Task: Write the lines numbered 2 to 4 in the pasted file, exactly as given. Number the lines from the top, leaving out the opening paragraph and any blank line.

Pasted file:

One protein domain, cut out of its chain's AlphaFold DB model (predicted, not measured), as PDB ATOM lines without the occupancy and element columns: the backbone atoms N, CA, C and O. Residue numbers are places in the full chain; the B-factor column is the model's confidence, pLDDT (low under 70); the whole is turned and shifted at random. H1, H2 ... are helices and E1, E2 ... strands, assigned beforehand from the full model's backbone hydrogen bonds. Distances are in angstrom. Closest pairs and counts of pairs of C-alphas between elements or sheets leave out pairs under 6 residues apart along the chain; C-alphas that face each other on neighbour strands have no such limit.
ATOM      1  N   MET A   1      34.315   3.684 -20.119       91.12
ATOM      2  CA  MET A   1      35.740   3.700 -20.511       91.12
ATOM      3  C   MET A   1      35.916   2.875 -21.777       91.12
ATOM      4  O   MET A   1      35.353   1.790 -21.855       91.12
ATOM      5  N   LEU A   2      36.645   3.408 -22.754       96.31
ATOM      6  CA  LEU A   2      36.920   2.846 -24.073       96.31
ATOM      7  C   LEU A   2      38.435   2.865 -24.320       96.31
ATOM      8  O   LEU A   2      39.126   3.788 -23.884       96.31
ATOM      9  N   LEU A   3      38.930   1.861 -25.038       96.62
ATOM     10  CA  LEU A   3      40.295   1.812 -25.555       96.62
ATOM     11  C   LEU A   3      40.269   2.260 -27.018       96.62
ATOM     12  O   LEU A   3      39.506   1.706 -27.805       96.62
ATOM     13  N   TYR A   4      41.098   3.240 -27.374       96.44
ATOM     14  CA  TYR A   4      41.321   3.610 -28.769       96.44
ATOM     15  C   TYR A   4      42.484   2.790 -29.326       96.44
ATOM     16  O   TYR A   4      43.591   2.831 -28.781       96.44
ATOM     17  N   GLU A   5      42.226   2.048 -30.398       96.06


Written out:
ATOM      2  CA  MET A   1      35.740   3.700 -20.511       91.12
ATOM      3  C   MET A   1      35.916   2.875 -21.777       91.12
ATOM      4  O   MET A   1      35.353   1.790 -21.855       91.12